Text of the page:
A Comparison of Australian and Canadian Anti-terrorism Laws

University of New South Wales Law Journal, Vol. 30, pp. 53-85, 2007

33 Pages Posted: 23 Jul 2010

See all articles by Kent Roach

Kent Roach

University of Toronto - Faculty of Law

Date Written: 2007

Abstract

There are many areas of convergence between Australian and Canadian anti-terrorism laws. Yet, there are substantial differences between anti-terrorism laws in the two countries. A number of hypotheses can be presented to explain the significant divergences between Australian and Canadian anti-terrorism law, for example, the Canadian law is subject to a constitutional bill of rights, the Charter, which Australia does not have. This article compares Australian and Canadian antiterrorism laws by exploring areas such as definitions of terrorism, terrorism offences, ASIO (Australian Security Intelligence Organisation) questioning powers and Canadian investigative hearings, preventive detention and control orders, national security confidentiality, proscribed terrorist organisations, and lastly speech associated with terrorism. The Canadian response to terrorism has generally been more restrained and more reflective of rights concerns while the Australian response has generally been more robust and reflective of security concerns.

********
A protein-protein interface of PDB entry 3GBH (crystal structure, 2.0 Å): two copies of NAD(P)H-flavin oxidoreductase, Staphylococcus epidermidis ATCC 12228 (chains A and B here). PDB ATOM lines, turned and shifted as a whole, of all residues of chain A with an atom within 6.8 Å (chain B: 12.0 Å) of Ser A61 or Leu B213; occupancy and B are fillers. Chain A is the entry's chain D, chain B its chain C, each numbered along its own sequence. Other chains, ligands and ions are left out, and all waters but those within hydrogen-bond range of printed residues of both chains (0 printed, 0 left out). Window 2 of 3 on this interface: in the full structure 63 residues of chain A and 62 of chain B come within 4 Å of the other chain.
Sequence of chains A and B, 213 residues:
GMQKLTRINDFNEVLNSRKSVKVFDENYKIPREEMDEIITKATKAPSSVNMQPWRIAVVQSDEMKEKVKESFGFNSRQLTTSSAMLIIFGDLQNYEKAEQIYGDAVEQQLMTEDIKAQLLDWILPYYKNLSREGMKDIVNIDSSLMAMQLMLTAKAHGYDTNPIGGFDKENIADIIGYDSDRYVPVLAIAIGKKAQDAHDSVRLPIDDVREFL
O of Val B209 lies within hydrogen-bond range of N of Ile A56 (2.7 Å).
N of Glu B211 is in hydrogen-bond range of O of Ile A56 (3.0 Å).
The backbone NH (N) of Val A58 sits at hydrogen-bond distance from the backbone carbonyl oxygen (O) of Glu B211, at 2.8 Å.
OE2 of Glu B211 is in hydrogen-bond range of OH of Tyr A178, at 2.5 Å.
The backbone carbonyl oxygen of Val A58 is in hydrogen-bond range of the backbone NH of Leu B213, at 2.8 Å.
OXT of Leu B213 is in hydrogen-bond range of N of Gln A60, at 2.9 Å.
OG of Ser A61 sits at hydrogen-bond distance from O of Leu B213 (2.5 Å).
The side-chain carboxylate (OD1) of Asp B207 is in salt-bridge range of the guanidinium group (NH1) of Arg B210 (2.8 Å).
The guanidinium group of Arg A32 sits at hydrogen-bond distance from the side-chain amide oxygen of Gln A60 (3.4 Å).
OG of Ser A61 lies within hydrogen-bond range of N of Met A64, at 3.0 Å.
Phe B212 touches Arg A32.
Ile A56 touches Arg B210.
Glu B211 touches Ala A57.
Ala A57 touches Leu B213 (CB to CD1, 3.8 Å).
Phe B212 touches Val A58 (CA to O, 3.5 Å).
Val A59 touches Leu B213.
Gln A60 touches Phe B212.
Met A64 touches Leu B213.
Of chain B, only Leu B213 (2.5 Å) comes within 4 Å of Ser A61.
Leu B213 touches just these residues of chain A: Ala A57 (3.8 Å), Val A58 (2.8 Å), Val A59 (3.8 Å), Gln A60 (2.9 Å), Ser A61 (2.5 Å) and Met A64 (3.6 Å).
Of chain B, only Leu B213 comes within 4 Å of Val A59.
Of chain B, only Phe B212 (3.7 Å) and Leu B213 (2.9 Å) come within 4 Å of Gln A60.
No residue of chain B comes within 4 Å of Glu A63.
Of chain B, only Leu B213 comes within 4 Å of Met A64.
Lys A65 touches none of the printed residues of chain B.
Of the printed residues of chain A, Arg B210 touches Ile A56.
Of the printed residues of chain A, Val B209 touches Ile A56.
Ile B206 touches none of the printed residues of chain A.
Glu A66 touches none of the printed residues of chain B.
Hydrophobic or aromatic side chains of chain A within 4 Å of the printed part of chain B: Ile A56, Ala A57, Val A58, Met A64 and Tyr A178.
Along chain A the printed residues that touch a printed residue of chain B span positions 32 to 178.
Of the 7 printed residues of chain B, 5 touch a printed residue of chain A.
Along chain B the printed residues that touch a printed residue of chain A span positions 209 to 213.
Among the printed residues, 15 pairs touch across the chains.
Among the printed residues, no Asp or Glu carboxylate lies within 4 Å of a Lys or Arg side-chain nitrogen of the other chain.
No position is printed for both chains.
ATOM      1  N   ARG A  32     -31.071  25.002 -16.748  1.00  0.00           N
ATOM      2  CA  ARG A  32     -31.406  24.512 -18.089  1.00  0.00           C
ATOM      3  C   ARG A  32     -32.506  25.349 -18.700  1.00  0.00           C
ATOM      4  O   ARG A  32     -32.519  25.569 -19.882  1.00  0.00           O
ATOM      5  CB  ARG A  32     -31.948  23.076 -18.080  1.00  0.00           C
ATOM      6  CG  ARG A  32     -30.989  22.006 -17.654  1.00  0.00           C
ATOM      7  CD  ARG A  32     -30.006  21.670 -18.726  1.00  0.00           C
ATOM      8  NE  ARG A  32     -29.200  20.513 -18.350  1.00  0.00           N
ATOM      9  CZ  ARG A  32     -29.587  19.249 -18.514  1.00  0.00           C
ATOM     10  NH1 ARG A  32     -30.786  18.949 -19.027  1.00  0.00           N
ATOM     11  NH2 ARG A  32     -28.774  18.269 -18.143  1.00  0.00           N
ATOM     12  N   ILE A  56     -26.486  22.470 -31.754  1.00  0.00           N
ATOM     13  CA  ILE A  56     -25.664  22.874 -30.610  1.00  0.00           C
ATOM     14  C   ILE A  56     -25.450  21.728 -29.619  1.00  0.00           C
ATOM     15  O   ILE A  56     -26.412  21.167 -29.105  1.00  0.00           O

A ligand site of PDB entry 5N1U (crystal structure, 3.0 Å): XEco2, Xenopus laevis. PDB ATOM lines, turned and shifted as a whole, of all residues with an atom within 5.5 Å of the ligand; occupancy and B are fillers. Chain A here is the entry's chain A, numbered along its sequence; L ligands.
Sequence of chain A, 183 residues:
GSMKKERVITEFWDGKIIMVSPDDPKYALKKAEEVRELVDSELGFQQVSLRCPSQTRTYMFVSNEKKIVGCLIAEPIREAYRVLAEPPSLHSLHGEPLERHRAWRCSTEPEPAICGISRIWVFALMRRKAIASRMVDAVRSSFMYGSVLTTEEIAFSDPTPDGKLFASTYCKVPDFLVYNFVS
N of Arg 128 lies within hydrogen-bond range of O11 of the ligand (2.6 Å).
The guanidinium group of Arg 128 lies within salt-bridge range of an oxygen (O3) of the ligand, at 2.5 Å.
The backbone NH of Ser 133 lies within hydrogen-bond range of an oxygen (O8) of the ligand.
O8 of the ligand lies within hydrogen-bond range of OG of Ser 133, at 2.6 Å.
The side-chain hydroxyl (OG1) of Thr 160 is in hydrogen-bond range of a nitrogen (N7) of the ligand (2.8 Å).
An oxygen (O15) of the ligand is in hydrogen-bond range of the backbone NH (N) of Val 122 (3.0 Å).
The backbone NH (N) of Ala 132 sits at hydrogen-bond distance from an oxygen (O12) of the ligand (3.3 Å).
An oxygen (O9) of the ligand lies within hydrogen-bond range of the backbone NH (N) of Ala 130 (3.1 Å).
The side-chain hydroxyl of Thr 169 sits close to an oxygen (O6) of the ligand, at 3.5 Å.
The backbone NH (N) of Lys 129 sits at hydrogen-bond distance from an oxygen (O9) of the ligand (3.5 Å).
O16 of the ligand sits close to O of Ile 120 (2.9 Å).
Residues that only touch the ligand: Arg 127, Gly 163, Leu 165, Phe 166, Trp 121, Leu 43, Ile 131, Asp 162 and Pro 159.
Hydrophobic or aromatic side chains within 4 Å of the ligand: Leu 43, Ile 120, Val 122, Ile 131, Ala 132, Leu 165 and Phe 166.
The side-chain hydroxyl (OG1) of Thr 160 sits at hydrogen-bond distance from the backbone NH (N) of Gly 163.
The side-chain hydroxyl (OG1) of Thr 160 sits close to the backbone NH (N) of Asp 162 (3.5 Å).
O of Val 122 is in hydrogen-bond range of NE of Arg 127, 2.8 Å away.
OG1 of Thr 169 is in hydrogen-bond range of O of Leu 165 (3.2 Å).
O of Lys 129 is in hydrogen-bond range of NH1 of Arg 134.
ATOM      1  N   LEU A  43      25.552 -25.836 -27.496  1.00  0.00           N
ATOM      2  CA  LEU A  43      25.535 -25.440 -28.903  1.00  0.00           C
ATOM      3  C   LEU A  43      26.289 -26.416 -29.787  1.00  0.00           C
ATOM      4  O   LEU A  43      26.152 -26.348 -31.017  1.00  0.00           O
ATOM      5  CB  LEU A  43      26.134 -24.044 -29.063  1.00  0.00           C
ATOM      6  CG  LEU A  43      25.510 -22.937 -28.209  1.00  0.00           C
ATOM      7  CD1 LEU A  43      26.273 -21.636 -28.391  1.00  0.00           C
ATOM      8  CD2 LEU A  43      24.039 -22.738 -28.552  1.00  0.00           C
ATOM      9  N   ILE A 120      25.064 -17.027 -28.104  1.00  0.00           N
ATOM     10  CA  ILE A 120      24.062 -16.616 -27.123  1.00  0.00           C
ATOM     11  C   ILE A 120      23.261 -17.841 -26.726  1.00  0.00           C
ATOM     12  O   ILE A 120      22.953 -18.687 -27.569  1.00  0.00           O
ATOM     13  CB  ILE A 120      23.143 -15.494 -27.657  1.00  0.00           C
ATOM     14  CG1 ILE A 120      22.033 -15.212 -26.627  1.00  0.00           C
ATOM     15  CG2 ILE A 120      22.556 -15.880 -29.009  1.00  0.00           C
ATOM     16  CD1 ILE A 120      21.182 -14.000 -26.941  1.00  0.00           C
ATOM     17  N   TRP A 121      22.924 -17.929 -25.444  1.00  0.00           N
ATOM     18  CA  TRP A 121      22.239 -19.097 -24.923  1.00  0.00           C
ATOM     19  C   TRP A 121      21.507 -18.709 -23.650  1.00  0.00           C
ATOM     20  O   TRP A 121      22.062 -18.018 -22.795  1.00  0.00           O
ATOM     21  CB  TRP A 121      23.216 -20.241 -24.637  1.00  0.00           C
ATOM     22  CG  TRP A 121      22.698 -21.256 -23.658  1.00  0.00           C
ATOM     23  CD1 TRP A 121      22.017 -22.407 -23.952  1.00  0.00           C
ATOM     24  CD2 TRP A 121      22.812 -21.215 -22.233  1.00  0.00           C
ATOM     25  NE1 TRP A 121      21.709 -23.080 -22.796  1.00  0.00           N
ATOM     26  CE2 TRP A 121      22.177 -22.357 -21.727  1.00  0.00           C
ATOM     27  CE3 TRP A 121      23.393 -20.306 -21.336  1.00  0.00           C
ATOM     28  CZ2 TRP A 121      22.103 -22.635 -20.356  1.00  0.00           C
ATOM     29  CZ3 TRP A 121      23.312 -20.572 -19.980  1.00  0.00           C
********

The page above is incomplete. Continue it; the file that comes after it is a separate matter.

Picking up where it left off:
Keywords: anti-terrorism law, Australia, Canada, Bill of Rights, security

Suggested Citation

Roach, Kent, A Comparison of Australian and Canadian Anti-terrorism Laws (2007). University of New South Wales Law Journal, Vol. 30, pp. 53-85, 2007, Available at SSRN: https://ssrn.com/abstract=1646679

Kent Roach (Contact Author)

University of Toronto - Faculty of Law ( email )

Toronto, Ontario M5S 1A1
Canada
416-946-5645 (Phone)
416-978-2648 (Fax)

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